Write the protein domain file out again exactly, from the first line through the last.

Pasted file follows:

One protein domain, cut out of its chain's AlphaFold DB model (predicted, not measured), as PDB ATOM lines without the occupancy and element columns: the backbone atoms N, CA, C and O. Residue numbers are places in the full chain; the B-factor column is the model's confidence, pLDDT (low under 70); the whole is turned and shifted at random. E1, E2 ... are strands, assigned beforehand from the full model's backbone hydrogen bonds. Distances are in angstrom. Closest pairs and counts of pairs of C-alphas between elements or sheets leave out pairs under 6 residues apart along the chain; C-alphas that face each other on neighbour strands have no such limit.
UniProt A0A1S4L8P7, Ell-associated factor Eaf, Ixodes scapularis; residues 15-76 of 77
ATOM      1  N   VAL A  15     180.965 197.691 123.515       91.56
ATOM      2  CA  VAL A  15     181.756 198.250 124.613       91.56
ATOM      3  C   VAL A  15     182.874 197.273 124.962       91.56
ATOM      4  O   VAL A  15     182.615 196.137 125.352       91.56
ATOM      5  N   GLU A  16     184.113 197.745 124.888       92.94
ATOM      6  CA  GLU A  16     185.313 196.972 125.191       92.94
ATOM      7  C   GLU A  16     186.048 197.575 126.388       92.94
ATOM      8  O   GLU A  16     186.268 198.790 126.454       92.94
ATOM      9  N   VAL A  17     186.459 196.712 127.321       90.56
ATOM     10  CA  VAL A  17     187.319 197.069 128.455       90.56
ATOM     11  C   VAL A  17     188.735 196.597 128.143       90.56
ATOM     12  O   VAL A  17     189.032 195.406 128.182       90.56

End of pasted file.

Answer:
One protein domain, cut out of its chain's AlphaFold DB model (predicted, not measured), as PDB ATOM lines without the occupancy and element columns: the backbone atoms N, CA, C and O. Residue numbers are places in the full chain; the B-factor column is the model's confidence, pLDDT (low under 70); the whole is turned and shifted at random. E1, E2 ... are strands, assigned beforehand from the full model's backbone hydrogen bonds. Distances are in angstrom. Closest pairs and counts of pairs of C-alphas between elements or sheets leave out pairs under 6 residues apart along the chain; C-alphas that face each other on neighbour strands have no such limit.
UniProt A0A1S4L8P7, Ell-associated factor Eaf, Ixodes scapularis; residues 15-76 of 77
ATOM      1  N   VAL A  15     180.965 197.691 123.515       91.56
ATOM      2  CA  VAL A  15     181.756 198.250 124.613       91.56
ATOM      3  C   VAL A  15     182.874 197.273 124.962       91.56
ATOM      4  O   VAL A  15     182.615 196.137 125.352       91.56
ATOM      5  N   GLU A  16     184.113 197.745 124.888       92.94
ATOM      6  CA  GLU A  16     185.313 196.972 125.191       92.94
ATOM      7  C   GLU A  16     186.048 197.575 126.388       92.94
ATOM      8  O   GLU A  16     186.268 198.790 126.454       92.94
ATOM      9  N   VAL A  17     186.459 196.712 127.321       90.56
ATOM     10  CA  VAL A  17     187.319 197.069 128.455       90.56
ATOM     11  C   VAL A  17     188.735 196.597 128.143       90.56
ATOM     12  O   VAL A  17     189.032 195.406 128.182       90.56